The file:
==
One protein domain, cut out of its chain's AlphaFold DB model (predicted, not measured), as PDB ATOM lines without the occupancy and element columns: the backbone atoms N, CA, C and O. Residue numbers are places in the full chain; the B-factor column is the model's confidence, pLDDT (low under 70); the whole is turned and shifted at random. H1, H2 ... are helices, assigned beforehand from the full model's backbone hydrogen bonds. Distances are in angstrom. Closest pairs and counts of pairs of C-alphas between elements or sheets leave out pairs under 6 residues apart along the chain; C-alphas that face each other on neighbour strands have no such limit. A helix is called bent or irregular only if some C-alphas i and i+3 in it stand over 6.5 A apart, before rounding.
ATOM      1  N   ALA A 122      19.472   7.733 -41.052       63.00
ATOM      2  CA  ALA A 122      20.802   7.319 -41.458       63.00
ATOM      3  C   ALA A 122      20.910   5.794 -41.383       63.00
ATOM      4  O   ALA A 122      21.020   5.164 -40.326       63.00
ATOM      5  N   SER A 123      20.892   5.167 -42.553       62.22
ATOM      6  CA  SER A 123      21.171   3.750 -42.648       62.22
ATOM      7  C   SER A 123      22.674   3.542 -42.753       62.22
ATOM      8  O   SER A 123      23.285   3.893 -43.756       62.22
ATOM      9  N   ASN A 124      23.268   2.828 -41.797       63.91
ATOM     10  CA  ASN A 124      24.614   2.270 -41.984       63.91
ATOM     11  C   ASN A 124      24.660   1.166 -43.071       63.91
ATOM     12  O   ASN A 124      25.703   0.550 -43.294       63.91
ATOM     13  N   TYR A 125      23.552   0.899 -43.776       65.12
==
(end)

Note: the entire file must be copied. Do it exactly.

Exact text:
One protein domain, cut out of its chain's AlphaFold DB model (predicted, not measured), as PDB ATOM lines without the occupancy and element columns: the backbone atoms N, CA, C and O. Residue numbers are places in the full chain; the B-factor column is the model's confidence, pLDDT (low under 70); the whole is turned and shifted at random. H1, H2 ... are helices, assigned beforehand from the full model's backbone hydrogen bonds. Distances are in angstrom. Closest pairs and counts of pairs of C-alphas between elements or sheets leave out pairs under 6 residues apart along the chain; C-alphas that face each other on neighbour strands have no such limit. A helix is called bent or irregular only if some C-alphas i and i+3 in it stand over 6.5 A apart, before rounding.
ATOM      1  N   ALA A 122      19.472   7.733 -41.052       63.00
ATOM      2  CA  ALA A 122      20.802   7.319 -41.458       63.00
ATOM      3  C   ALA A 122      20.910   5.794 -41.383       63.00
ATOM      4  O   ALA A 122      21.020   5.164 -40.326       63.00
ATOM      5  N   SER A 123      20.892   5.167 -42.553       62.22
ATOM      6  CA  SER A 123      21.171   3.750 -42.648       62.22
ATOM      7  C   SER A 123      22.674   3.542 -42.753       62.22
ATOM      8  O   SER A 123      23.285   3.893 -43.756       62.22
ATOM      9  N   ASN A 124      23.268   2.828 -41.797       63.91
ATOM     10  CA  ASN A 124      24.614   2.270 -41.984       63.91
ATOM     11  C   ASN A 124      24.660   1.166 -43.071       63.91
ATOM     12  O   ASN A 124      25.703   0.550 -43.294       63.91
ATOM     13  N   TYR A 125      23.552   0.899 -43.776       65.12